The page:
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The Smart: The True Story of Margaret Caroline Rudd and the Unfortunate Perreau Brothers 
by Sarah Bakewell.
Chatto, 321 pp., £17.99, April 2001, 9780701171094
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... finally, was provided by the prevalent philosophical-psychological wisdom: the belief running from Locke to Hartley that people were entirely dependent on external information transmitted by the senses confirmed man’s vulnerability to deception and false appearances. Everyone in 18th-century London was a potential impostor and those who realised this ...

What you see is what you get

Terry Eagleton: Bishop Berkeley, 25 April 2013

The Correspondence of George Berkeley 
edited by Marc Hight.
Cambridge, 674 pp., £75, November 2012, 978 1 107 00074 2
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... some ways, his thought is a lot closer to Nietzsche and poststructuralism than it is to Leibniz or Locke. It certainly has more in common with Finnegans Wake than with Middlemarch. The Irish novel from Gulliver’s Travels and Melmoth the Wanderer to Dracula and The Third Policeman has generally preferred fantasy to reality, and much Irish thought is idealist ...

Very very she

Margaret Anne Doody, 22 April 1993

The Works of Aphra Behn. Vol. I: Poetry 
edited by Janet Todd.
Pickering & Chatto, 481 pp., £55, September 1992, 1 85196 012 0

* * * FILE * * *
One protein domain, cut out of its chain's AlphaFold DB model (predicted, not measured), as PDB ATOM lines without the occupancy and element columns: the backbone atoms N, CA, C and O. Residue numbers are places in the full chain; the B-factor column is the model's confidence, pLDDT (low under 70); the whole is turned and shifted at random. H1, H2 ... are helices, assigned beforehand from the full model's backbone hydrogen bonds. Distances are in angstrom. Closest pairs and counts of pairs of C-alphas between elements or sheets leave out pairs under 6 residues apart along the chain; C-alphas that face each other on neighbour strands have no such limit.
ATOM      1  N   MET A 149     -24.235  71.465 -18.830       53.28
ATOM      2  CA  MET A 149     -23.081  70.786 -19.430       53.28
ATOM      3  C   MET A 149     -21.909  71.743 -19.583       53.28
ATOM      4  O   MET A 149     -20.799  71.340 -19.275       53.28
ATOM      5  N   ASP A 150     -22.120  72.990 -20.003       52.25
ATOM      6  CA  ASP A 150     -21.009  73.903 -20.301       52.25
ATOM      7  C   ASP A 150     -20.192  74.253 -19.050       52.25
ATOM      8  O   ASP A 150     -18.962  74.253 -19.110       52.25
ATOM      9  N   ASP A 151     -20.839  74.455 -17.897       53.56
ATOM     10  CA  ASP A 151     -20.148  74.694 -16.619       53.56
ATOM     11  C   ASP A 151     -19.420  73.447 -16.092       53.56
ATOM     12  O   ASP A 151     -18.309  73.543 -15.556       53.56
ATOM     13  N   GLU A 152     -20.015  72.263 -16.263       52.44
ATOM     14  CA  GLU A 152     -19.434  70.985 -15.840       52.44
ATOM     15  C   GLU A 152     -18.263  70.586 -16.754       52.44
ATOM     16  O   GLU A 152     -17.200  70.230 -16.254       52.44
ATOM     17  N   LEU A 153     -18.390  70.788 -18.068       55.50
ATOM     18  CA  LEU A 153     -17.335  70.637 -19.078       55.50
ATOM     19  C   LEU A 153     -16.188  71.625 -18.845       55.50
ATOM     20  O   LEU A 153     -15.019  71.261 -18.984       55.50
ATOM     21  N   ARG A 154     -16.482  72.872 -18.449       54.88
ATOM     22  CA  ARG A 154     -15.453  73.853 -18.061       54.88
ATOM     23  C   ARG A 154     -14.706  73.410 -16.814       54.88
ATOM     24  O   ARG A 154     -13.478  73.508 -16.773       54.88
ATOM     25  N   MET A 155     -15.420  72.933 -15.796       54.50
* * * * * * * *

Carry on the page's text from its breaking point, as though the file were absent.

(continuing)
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Oroonoko, The Rover and Other Works 
by Aphra Behn, edited by Janet Todd.
Penguin, 385 pp., £6.99, November 1992, 0 14 043338 4
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... and no faith at all in Whig puritans. That these two things, baroque style and monarchism, don’t necessarily go together we can see if we look at Milton, yet Milton, too, had no love of the middle class and despised its notions of propriety and decoration. Milton saved up his monarchism for heaven, and defended chopping the head off the living and ...

Common Thoughts

Eamon Duffy: Early Modern Ambition, 23 July 2009

The Ends of Life: Roads to Fulfilment in Early Modern England 
by Keith Thomas.
Oxford, 393 pp., £20, February 2009, 978 0 19 924723 3
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... and Christian orthodoxies informed early modern attitudes, so that the devoutly Protestant John Locke could assert on both counts that ‘labour for labour’s sake is against nature.’ There would be no work in heaven. But then in the second half of his chapter, on ‘the rewards of labour’, Thomas inverts this picture, tracing ‘the rudiments of an ...
... Butterfly abandoned-fine. Theseus, Heracles, Attila abandoned? No: Heracles mad, Prometheus bound, Don Carlos betrayed. Other bad things happen to men. They are blinded, tortured or exiled, like Philoctetes and Coriolanus, in a political, not a sexual, un-selving. So far, Western tragedy and opera have preferred to express the pain of sexual desertion through ...